- One should never misinterpret God’s willingness to contextualize his self-revelation, as he did when he gave Israel the Ark, to mean that God is finite.
- While God may reveal himself in anthropomorphic ways and even temporarily impose limitations on himself to accommodate human freedom and to facilitate divine-human relationships, he remains the infinite God who may be challenged but never defeated.
B. I am not confined. My mission is beyond your reality
- God was about his business through this whole tale. No one but God got it.
- Your reality is God says it is.
C. The Philistines feared Israel’s God more than Israel did.
- Implicit in their words is the belief that Israel’s gods are superior.
- God viewed the whole fiasco as disrespect.
- I will not share my glory
D. I AM
- I am not found in something. I Am.
- Israel apparently view the ark as a palladium or relic that can be used to compel God to intervene on their behalf.
- When the Lord gave Israel the ark, he was contextualizing his self-revelation to Israel’s cultural expectations. The nations worshiped images of their gods. The Lord prohibited idolatry in Israel, but he did give Israel a tangible reminder of his royal presence. Unfortunately, Israel, perhaps due to the religious environment of its world, had a propensity toward idolatry and a tendency to treat symbols as objects of worship.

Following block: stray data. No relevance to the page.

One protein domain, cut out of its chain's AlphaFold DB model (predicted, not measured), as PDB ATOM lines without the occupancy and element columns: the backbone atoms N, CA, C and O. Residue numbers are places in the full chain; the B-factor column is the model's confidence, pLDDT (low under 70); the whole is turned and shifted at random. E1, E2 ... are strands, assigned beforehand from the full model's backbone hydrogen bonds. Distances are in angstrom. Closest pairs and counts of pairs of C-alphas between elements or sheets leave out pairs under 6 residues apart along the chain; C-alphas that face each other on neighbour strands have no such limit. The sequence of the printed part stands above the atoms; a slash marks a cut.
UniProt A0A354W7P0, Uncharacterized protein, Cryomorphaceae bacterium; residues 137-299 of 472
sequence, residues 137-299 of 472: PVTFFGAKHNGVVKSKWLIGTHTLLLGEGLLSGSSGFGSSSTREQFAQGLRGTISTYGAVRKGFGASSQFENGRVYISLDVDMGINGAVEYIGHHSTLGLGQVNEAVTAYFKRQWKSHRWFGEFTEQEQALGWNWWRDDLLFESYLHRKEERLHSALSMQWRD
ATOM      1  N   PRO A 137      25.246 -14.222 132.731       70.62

- The Lord cannot be manipulated or coerced into intervening for his people, and we should not view the Lord as being like a rabbit’s foot or four-leaf clover.
E. Key is Obedience
- God is not a good-luck charm and should never be treated as such. Obedience is the key to experiencing God’s favor, as the ancient covenant list of blessings and curses makes clear (Deut. 28) and as Jesus teaches his disciples (John 15: 1– 17).
Matthew 6: 7 - “And when you pray, do not keep on babbling like pagans, for they think they will be heard because of their many words.”